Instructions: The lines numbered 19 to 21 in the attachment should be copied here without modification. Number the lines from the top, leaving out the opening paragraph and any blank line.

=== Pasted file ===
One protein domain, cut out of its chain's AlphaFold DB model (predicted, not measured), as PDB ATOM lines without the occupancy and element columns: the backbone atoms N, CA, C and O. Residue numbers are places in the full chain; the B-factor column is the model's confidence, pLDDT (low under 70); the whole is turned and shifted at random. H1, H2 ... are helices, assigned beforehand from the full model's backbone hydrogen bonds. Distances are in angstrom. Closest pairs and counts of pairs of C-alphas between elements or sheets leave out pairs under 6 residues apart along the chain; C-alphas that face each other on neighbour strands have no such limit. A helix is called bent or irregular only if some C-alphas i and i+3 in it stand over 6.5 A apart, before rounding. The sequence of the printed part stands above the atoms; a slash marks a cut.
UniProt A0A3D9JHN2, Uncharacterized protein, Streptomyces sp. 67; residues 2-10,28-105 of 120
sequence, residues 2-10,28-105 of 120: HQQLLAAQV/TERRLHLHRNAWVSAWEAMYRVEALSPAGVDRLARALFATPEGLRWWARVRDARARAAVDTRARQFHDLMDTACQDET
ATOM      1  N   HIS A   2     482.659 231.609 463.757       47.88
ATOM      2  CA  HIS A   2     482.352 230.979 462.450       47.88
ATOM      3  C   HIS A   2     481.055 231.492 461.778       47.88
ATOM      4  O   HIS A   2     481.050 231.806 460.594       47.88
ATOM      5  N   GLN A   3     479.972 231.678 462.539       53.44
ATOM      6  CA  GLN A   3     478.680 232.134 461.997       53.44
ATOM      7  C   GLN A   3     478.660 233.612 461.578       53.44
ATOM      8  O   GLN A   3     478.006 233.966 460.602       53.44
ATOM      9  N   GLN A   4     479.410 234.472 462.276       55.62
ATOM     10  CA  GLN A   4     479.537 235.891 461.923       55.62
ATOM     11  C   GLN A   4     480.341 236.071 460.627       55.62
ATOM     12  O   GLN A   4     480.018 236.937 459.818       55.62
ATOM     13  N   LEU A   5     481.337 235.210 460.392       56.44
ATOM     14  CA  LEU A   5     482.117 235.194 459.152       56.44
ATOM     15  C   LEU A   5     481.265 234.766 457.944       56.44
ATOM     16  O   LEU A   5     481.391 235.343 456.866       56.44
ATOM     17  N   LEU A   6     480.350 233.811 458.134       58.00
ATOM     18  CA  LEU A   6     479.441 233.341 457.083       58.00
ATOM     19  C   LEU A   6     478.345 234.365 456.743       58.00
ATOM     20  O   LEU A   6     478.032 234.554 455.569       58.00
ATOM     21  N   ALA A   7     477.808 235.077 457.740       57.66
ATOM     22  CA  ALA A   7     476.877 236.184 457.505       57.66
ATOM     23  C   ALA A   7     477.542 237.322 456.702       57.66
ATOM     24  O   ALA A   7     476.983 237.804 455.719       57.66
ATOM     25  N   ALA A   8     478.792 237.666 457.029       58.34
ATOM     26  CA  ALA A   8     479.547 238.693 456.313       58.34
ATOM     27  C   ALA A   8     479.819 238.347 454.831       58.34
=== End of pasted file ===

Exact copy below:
ATOM     17  N   LEU A   6     480.350 233.811 458.134       58.00
ATOM     18  CA  LEU A   6     479.441 233.341 457.083       58.00
ATOM     19  C   LEU A   6     478.345 234.365 456.743       58.00